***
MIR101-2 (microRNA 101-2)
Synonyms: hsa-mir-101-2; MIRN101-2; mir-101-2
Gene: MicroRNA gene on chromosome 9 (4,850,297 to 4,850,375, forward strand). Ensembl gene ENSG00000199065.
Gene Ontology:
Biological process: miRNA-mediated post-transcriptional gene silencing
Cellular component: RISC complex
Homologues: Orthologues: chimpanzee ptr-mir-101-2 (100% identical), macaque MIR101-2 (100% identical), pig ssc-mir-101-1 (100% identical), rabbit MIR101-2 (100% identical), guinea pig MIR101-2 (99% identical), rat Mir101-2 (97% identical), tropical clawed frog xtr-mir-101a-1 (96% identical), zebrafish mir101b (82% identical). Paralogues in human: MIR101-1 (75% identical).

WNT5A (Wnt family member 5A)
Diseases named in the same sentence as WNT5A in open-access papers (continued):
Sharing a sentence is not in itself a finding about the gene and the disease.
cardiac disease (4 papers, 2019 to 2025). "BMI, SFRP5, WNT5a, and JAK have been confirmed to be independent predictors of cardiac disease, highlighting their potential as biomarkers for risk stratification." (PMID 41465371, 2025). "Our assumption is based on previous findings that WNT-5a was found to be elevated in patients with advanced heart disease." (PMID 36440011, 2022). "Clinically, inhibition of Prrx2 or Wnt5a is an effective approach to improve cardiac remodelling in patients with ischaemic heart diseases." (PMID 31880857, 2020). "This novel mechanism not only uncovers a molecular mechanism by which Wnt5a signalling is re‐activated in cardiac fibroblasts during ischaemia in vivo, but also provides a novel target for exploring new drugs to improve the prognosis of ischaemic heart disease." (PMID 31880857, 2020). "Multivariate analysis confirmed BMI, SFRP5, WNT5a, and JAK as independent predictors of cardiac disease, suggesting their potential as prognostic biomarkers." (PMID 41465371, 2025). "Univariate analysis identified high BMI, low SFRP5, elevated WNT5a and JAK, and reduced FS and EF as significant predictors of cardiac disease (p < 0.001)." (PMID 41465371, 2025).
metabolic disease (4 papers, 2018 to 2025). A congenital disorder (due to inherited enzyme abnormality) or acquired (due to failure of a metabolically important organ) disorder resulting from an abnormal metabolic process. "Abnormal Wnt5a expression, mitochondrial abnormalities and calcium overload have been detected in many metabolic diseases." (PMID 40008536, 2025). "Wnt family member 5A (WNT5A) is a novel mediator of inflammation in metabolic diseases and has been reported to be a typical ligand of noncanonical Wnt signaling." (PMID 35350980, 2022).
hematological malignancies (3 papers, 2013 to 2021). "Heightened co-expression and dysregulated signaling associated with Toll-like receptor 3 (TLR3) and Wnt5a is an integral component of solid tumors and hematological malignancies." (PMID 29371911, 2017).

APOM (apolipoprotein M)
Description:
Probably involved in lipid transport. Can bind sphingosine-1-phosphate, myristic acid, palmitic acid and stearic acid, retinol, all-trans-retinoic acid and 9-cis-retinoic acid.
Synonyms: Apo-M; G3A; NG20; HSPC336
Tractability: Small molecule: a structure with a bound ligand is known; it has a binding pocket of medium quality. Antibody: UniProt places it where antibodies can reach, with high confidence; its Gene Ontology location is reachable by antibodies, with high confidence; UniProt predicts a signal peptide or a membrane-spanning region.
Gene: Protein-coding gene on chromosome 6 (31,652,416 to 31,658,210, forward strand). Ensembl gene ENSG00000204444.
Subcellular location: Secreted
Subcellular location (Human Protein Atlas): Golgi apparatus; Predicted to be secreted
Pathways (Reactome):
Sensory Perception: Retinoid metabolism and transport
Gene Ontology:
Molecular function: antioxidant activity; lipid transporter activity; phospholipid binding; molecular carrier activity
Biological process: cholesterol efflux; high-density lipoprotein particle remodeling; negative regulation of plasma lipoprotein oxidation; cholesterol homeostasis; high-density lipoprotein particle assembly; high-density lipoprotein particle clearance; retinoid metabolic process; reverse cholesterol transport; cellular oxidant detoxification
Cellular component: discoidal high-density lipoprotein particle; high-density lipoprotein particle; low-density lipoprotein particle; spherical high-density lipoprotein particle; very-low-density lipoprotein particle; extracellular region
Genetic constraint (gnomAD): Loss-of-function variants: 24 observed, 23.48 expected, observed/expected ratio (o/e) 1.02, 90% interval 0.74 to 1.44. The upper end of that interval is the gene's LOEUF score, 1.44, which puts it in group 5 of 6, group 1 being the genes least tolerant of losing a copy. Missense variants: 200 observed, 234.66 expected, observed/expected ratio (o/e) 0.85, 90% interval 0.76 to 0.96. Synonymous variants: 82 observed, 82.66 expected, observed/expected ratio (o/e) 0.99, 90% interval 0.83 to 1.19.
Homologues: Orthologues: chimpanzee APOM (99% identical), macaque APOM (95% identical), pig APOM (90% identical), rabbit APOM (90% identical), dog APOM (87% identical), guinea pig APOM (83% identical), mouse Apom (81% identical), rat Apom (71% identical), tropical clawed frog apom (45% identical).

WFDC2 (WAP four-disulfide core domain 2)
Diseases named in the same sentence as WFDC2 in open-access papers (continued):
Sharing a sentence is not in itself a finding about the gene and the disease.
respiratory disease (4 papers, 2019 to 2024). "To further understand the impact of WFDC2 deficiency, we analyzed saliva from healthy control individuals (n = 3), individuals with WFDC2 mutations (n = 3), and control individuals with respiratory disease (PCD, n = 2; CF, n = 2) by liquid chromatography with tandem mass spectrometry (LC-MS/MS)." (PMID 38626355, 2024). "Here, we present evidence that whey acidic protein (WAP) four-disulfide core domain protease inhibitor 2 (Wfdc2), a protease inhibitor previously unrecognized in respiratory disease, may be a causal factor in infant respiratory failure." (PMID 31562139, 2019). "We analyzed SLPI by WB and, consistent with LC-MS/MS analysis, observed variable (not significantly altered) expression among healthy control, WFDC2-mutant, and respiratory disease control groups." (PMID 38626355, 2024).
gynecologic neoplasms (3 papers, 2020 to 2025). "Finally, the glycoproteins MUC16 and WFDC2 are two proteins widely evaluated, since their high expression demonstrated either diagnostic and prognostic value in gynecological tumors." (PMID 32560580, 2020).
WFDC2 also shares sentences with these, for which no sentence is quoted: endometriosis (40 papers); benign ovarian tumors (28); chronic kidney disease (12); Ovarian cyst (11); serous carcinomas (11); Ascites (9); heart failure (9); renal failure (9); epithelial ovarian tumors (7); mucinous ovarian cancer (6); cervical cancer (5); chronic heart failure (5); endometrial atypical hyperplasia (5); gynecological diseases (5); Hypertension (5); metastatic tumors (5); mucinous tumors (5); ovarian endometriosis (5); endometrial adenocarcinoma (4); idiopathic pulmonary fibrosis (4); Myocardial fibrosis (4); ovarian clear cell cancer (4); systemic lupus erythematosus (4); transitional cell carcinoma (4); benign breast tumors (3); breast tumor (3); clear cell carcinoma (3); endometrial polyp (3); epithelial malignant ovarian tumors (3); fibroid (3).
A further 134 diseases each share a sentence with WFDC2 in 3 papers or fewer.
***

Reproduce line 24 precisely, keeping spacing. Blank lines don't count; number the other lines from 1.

Gene Ontology: